The Investment Scientist

Archive for October 2021

Last Saturday I completed my executive MBA study at Oxford. The whole thing actually started quite serendipitously. A client of mine who is a physician studied there and he liked it so much that he encouraged me to apply. Today I’d like to share some funny moments on my journey.

As part of the application process, I went to Oxford for an interview. I booked a student dorm room at Sommerville college, and when I checked in, I was mesmerized. The dorm room looked and smelled like it was right out of a Harry Potter movie. The adjacent canteen looked like the Great Hall at Hogwarts, with walls adorned with huge classical paintings of accomplished women alumni. 

That night I was the only resident in the entire building, and it didn’t take long for me to notice that the bathrooms were not marked by sex, and in fact there were no male bathrooms. Later I found out that Sommerville is the first girls’ college at Oxford and Margaret Thatcher herself graduated from there. 

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Last week I completed the Venture Capital class at Oxford, and I have at least two take-aways  I’d like to share with my readers. Today, let’s talk about SPACs since a few of you have asked me if we should invest in those, and before I had not felt qualified to answer the question.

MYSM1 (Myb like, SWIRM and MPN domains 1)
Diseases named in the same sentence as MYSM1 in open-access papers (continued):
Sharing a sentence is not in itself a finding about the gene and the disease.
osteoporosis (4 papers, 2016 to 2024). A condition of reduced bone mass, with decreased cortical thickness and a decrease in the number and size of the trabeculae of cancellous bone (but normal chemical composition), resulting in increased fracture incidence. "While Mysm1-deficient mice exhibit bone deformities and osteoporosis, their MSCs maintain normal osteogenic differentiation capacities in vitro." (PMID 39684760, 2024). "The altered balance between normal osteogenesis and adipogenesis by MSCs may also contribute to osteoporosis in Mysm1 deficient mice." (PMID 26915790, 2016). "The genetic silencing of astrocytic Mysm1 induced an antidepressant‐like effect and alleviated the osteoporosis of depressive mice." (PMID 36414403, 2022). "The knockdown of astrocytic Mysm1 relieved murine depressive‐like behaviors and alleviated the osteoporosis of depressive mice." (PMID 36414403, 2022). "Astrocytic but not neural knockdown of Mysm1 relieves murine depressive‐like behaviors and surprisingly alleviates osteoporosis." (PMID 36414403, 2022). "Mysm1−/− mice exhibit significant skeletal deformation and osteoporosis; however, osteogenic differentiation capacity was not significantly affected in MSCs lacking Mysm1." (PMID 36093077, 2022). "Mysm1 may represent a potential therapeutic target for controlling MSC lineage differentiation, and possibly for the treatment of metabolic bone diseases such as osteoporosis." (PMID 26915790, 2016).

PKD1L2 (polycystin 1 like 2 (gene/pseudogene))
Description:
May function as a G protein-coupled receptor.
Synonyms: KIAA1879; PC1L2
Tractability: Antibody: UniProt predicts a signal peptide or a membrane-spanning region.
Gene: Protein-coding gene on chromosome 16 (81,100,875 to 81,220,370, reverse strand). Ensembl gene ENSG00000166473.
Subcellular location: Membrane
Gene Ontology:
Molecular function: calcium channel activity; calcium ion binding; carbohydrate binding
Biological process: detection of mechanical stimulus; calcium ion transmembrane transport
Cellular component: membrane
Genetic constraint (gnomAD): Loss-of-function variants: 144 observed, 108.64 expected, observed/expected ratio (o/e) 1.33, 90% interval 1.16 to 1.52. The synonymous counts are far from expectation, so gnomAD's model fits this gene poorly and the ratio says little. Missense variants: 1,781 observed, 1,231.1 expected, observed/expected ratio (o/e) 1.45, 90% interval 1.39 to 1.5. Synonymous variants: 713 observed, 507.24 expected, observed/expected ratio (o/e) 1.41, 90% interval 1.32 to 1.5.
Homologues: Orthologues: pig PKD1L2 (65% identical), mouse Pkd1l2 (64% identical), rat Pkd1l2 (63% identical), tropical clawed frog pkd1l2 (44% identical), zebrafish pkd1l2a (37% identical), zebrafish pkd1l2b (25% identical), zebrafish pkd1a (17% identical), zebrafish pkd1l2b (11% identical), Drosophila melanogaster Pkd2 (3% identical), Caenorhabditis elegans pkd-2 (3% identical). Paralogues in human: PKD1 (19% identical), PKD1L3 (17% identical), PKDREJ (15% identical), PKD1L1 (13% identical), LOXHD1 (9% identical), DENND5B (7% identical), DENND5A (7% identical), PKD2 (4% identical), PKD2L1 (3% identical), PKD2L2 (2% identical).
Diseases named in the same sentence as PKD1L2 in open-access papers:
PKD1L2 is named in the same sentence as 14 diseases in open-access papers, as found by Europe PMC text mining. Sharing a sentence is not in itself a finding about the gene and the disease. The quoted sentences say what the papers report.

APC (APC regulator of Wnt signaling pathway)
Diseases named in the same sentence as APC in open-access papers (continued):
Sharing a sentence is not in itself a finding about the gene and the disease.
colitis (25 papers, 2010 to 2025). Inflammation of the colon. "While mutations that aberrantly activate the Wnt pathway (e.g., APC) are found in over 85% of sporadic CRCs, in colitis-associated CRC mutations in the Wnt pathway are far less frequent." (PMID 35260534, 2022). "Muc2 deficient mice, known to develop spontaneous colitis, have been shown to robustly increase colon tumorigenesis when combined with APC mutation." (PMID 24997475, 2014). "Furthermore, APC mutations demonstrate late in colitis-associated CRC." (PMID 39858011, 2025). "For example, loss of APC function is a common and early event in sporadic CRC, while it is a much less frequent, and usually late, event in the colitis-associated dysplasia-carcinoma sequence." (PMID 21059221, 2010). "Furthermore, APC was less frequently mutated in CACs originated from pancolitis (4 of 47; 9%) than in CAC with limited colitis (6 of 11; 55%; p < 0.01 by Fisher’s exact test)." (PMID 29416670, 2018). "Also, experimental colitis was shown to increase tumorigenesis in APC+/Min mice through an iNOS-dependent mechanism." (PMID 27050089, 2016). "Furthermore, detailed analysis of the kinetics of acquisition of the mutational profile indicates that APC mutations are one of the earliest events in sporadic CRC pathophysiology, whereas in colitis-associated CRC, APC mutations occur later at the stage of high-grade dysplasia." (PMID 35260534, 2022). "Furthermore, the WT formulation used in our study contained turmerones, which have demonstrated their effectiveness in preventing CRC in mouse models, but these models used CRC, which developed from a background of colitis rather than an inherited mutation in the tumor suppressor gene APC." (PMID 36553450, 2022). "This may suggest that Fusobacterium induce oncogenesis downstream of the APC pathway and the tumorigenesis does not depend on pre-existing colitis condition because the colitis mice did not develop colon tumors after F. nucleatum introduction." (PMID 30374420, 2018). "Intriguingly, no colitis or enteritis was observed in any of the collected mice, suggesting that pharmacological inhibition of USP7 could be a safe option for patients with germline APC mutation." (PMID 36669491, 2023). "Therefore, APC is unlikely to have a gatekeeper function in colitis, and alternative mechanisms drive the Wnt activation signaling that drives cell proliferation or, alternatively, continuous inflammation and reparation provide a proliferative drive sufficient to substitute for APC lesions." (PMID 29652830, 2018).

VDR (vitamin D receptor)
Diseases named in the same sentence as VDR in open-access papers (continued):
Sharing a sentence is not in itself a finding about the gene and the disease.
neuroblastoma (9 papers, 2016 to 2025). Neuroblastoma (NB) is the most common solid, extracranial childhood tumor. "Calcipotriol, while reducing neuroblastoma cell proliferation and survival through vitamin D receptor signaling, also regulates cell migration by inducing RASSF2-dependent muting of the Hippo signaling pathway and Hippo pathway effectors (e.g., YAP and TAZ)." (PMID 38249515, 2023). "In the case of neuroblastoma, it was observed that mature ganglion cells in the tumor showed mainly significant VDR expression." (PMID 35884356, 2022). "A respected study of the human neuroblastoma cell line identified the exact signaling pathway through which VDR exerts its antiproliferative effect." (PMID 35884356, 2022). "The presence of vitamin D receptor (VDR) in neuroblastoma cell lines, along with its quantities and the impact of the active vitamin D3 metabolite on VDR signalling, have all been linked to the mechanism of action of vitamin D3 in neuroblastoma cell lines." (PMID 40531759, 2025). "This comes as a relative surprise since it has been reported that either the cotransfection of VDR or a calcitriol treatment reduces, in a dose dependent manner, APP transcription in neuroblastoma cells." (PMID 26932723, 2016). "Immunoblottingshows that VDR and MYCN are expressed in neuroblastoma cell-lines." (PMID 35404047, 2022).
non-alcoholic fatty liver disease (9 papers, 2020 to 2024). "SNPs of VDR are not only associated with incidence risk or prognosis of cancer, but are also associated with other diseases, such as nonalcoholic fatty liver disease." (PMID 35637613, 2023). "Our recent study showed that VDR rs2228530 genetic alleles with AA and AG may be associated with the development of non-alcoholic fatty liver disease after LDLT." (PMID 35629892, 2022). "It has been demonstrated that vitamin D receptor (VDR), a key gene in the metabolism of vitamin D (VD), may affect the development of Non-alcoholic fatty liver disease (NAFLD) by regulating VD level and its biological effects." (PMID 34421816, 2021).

What are SPACs?
The name SPAC is a shorthand for the Special Purpose Acquisition Vehicle. These are companies backed by famous investors/entrepreneurs (sponsors) that raise a sum of money via IPO then search for a private company to buy.

For venture-backed companies that want to go public, this is a great option since they don’t have to go through the IPO process – roadshows, book building, the whole nine yards. All they need to do is to sell to a SPAC. 

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Author

Michael Zhuang is principal of MZ Capital, a fee-only independent advisory firm based in Washington, DC.

Twitter: @mzhuang

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